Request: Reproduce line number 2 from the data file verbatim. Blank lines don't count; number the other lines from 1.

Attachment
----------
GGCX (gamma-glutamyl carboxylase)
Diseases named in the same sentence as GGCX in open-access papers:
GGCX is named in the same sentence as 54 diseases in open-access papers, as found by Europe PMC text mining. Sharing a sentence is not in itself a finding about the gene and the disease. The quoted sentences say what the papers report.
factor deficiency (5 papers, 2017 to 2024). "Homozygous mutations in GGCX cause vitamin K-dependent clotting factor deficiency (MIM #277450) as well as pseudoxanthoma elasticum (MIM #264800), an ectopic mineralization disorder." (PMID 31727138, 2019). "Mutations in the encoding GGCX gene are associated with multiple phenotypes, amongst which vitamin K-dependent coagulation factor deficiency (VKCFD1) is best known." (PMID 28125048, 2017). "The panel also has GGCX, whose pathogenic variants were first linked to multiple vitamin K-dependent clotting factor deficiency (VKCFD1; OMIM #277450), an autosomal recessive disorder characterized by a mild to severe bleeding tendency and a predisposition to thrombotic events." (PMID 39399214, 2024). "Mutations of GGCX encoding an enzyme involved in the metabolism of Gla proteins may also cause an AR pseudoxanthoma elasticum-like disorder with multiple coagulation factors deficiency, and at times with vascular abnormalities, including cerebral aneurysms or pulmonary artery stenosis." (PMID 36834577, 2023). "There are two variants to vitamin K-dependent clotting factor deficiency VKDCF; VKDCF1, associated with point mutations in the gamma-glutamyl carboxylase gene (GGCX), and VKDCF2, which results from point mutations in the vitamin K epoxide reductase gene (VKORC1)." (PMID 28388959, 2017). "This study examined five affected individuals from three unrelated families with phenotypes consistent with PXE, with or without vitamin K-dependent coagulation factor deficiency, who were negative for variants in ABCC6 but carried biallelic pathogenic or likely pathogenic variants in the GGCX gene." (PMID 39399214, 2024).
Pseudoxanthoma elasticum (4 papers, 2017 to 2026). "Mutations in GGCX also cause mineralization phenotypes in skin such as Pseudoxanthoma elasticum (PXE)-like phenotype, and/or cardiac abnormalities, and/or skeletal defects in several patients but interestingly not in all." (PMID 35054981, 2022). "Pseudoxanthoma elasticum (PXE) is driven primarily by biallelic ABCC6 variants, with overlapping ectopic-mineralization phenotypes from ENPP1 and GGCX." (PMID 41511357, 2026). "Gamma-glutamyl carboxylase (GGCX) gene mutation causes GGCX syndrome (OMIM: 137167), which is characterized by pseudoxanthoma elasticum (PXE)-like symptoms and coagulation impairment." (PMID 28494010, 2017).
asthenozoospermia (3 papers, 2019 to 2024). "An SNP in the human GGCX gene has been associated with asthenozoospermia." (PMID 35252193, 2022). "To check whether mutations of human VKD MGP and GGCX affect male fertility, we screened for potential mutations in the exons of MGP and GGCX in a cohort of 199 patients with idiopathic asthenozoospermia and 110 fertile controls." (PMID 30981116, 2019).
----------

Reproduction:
Diseases named in the same sentence as GGCX in open-access papers: